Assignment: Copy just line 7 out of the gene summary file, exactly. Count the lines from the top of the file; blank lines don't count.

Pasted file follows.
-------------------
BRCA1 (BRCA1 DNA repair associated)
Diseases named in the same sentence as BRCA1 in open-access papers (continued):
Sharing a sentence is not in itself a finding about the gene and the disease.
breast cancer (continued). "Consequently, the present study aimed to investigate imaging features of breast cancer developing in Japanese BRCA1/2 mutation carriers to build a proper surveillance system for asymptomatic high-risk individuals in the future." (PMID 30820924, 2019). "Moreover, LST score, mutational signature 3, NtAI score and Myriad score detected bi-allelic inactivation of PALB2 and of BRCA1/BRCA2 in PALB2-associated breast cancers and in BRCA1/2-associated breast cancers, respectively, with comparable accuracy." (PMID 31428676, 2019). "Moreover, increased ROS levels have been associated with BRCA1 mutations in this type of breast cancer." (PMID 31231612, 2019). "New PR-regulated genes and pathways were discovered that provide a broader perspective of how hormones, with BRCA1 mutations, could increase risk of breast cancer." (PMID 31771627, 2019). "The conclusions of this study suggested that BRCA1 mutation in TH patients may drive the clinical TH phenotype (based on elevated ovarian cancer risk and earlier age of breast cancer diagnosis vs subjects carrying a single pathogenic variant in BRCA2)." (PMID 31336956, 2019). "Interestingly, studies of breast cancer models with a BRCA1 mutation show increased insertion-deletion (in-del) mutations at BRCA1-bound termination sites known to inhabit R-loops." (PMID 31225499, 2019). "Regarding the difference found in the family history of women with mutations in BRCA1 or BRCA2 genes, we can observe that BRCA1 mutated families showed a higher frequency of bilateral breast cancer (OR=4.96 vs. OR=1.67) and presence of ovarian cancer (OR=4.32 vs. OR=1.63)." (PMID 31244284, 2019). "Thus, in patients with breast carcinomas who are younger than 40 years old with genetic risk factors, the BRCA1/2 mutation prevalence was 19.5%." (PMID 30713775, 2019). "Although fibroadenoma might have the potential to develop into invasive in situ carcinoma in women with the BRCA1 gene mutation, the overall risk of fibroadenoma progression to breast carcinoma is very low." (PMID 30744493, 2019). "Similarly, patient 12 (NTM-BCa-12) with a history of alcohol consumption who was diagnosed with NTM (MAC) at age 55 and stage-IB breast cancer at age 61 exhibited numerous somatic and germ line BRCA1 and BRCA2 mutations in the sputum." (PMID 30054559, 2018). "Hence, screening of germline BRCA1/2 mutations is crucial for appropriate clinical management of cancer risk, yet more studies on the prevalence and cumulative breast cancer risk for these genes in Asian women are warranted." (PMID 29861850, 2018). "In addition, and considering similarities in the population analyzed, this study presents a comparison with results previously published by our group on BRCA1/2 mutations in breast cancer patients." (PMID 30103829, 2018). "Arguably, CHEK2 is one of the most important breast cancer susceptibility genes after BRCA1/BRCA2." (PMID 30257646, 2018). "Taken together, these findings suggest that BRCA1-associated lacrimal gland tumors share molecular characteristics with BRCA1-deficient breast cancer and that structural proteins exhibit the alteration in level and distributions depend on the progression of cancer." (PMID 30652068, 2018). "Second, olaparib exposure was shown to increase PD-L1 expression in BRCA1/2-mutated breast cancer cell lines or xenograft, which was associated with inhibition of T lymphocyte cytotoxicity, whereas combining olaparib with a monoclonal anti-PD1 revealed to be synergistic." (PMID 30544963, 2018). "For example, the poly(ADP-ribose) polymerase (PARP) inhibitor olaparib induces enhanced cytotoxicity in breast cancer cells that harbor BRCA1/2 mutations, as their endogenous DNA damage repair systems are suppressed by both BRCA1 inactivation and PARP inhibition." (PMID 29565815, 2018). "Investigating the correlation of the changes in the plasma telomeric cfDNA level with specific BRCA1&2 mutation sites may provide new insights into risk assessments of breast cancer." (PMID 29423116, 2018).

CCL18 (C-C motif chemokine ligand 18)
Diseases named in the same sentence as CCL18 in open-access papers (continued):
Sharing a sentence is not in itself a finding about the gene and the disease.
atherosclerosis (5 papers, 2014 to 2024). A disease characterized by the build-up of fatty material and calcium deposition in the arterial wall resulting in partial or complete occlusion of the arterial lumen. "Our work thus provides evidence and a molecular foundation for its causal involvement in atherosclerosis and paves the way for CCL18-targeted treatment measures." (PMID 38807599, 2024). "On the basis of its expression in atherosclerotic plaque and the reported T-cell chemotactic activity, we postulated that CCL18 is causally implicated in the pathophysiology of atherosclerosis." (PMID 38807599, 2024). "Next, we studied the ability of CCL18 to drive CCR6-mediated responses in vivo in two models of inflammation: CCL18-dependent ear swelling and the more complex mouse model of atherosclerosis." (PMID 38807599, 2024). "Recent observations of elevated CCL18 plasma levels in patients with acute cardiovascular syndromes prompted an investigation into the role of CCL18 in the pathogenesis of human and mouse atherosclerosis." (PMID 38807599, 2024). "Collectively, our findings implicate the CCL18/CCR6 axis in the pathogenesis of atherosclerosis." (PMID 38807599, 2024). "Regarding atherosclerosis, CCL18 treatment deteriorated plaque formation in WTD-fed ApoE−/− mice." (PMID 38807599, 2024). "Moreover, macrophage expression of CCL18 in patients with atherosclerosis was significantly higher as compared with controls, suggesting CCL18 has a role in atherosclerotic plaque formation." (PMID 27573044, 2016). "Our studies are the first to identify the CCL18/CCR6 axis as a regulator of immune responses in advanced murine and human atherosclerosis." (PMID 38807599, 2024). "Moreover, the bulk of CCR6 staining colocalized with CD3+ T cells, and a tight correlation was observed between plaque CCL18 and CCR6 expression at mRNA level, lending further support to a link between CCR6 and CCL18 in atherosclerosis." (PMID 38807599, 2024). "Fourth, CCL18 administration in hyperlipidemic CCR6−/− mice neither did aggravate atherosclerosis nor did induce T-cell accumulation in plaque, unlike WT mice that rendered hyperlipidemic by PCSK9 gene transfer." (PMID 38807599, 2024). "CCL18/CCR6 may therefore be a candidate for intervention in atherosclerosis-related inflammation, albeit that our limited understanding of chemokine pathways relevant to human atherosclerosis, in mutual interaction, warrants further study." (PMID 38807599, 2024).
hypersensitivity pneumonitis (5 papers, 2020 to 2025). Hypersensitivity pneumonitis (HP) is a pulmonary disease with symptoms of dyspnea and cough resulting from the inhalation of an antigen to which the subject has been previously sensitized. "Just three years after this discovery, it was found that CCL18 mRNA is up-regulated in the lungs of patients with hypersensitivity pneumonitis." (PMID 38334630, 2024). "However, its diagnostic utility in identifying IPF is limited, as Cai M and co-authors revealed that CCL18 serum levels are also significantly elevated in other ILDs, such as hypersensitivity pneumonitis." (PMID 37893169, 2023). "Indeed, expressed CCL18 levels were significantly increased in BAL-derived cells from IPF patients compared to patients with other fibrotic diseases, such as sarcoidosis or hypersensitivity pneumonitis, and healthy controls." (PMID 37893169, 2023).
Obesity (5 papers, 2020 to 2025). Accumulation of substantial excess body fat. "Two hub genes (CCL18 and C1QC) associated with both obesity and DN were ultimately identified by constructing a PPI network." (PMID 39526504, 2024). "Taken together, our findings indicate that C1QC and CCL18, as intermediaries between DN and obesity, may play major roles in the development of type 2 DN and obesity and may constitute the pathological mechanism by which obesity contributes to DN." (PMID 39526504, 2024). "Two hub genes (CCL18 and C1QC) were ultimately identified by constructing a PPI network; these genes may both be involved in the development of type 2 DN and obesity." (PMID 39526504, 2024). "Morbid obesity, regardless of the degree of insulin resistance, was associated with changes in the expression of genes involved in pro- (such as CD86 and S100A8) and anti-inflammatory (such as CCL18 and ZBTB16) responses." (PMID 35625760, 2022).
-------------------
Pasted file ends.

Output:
Sharing a sentence is not in itself a finding about the gene and the disease.